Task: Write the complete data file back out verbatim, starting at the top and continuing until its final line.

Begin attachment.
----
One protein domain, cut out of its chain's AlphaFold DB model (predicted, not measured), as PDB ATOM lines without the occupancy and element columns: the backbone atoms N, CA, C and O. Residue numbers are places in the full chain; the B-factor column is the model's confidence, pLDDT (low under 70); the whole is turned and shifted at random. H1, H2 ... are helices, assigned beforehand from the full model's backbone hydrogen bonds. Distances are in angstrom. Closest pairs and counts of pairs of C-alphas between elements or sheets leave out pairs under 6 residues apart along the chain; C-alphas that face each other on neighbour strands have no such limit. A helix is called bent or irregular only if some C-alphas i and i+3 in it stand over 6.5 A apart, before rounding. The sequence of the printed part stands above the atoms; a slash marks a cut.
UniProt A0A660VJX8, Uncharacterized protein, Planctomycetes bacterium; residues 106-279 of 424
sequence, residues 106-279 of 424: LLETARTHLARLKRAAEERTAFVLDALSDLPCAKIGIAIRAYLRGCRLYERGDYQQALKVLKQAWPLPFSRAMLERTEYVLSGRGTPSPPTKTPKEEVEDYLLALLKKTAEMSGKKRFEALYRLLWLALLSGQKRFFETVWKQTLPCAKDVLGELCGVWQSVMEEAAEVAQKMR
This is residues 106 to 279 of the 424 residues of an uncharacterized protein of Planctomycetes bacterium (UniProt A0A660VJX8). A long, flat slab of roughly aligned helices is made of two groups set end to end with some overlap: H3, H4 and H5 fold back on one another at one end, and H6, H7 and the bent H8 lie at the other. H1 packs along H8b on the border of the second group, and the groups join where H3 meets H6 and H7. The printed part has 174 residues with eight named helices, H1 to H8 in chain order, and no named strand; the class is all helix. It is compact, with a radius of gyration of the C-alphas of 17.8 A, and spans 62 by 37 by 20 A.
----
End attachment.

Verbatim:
One protein domain, cut out of its chain's AlphaFold DB model (predicted, not measured), as PDB ATOM lines without the occupancy and element columns: the backbone atoms N, CA, C and O. Residue numbers are places in the full chain; the B-factor column is the model's confidence, pLDDT (low under 70); the whole is turned and shifted at random. H1, H2 ... are helices, assigned beforehand from the full model's backbone hydrogen bonds. Distances are in angstrom. Closest pairs and counts of pairs of C-alphas between elements or sheets leave out pairs under 6 residues apart along the chain; C-alphas that face each other on neighbour strands have no such limit. A helix is called bent or irregular only if some C-alphas i and i+3 in it stand over 6.5 A apart, before rounding. The sequence of the printed part stands above the atoms; a slash marks a cut.
UniProt A0A660VJX8, Uncharacterized protein, Planctomycetes bacterium; residues 106-279 of 424
sequence, residues 106-279 of 424: LLETARTHLARLKRAAEERTAFVLDALSDLPCAKIGIAIRAYLRGCRLYERGDYQQALKVLKQAWPLPFSRAMLERTEYVLSGRGTPSPPTKTPKEEVEDYLLALLKKTAEMSGKKRFEALYRLLWLALLSGQKRFFETVWKQTLPCAKDVLGELCGVWQSVMEEAAEVAQKMR
This is residues 106 to 279 of the 424 residues of an uncharacterized protein of Planctomycetes bacterium (UniProt A0A660VJX8). A long, flat slab of roughly aligned helices is made of two groups set end to end with some overlap: H3, H4 and H5 fold back on one another at one end, and H6, H7 and the bent H8 lie at the other. H1 packs along H8b on the border of the second group, and the groups join where H3 meets H6 and H7. The printed part has 174 residues with eight named helices, H1 to H8 in chain order, and no named strand; the class is all helix. It is compact, with a radius of gyration of the C-alphas of 17.8 A, and spans 62 by 37 by 20 A.